By Devlin Barrett, Karoun Demirjian and Josh Dawsey / The Washington Post
WASHINGTON — A GOP memo declassified on Friday charges senior law enforcement officials with manipulating a foreign intelligence court in order to surveil a former Trump campaign adviser — contested accusations that intensified an ongoing battle between the White House and Republican lawmakers on one side, and the FBI and the Justice Department on the other.
Democrats warned President Donald Trump not to try to use the memo’s contents as a justification for firing Deputy Attorney General Rod Rosenstein or other officials overseeing an ongoing probe into possible coordination between Trump associates and agents of the Russian government during the 2016 campaign. Asked after the memo’s release if he might fire Rosenstein, Trump told reporters: “You figure that one out.”
Trump approved release of the memo without redactions Friday morning. “I think it’s a disgrace what’s happening in our country,” he told reporters in the Oval Office. “A lot of people should be ashamed of themselves and much worse than that.”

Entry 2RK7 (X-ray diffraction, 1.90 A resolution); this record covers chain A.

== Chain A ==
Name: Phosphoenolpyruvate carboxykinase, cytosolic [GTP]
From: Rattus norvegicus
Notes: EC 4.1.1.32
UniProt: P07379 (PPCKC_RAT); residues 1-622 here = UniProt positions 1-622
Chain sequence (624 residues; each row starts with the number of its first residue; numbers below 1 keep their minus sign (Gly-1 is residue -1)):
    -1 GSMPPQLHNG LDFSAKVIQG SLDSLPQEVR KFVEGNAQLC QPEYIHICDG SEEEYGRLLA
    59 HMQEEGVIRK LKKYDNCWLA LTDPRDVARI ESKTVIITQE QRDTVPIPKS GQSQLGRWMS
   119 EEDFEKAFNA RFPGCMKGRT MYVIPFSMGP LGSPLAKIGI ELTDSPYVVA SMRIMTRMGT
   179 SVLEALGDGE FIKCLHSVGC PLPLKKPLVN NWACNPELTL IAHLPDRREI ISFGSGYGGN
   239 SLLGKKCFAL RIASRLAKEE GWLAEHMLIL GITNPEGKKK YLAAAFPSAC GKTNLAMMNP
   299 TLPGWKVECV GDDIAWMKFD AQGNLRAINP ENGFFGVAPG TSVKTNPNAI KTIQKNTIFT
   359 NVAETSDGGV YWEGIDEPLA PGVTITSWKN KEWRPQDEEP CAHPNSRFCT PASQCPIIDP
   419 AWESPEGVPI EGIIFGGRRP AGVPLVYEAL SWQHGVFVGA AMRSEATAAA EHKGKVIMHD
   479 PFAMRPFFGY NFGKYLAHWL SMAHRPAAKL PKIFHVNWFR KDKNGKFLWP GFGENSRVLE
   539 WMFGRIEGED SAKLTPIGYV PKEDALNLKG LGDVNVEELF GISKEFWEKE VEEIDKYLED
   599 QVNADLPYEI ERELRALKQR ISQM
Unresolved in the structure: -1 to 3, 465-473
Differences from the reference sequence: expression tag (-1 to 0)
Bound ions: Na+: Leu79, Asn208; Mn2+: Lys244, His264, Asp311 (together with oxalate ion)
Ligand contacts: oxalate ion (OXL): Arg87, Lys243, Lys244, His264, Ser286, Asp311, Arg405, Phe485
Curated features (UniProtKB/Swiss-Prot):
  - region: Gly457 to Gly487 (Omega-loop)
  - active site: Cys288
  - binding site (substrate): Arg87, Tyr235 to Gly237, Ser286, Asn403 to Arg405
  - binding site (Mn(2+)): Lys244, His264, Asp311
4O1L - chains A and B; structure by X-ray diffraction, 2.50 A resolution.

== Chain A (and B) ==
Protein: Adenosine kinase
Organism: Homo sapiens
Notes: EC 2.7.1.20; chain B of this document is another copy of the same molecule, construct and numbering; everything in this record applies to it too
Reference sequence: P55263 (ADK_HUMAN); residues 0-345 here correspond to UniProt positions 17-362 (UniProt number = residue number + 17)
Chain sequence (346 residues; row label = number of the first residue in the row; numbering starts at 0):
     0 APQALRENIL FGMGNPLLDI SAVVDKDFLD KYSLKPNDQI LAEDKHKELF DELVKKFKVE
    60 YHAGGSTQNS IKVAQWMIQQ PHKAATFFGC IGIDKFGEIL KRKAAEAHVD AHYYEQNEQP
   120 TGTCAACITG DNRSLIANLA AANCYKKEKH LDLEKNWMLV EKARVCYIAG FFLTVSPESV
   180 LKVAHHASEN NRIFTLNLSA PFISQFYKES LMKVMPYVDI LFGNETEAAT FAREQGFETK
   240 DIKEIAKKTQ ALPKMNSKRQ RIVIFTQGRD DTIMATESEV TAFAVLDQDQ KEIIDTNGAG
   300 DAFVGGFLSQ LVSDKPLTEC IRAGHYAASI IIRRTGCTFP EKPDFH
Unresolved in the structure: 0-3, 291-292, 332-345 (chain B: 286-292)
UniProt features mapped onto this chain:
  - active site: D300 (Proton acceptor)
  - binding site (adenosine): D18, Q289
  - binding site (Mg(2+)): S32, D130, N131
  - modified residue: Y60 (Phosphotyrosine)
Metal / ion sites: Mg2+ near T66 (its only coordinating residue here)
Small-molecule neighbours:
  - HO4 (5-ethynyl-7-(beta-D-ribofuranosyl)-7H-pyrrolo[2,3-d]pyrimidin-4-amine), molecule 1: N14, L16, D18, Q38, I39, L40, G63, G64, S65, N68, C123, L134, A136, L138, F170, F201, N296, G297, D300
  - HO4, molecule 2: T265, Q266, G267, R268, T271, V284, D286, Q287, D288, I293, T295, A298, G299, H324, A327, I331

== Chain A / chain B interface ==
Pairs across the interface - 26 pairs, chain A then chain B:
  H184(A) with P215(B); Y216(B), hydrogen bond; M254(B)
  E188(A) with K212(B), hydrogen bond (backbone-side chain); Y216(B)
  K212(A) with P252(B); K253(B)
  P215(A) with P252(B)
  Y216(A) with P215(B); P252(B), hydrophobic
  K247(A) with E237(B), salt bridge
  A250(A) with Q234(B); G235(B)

The congressional inquiry that led to the memo is “an issue of great importance for the country, and concerns have been raised about the department’s performance,” Attorney General Jeff Sessions said. “I have great confidence in the men and women of this department. But no department is perfect. … I am determined that we will fully and fairly ascertain the truth.”
The FBI has said it has “grave concerns” that the contents of the memo leave out important details and create an inaccurate, unfair portrait of its work.
Former FBI director James Comey reacted by tweeting: “That’s it? Dishonest and misleading memo wrecked the House intel committee, destroyed trust with Intelligence Community, damaged relationship with FISA court, and inexcusably exposed classified investigation of an American citizen. For what? DOJ & FBI must keep doing their jobs.”
The four-page memo, written by Republican staffers for the House Intelligence Committee, said its findings “raise concerns with the legitimacy and legality of certain [Justice Department] and FBI interactions with the Foreign Intelligence Surveillance Court (FISC).” It cites “a troubling breakdown of legal processes established to protect the American people from abuses related to the FISA process,” a reference to the Foreign Intelligence Surveillance Act.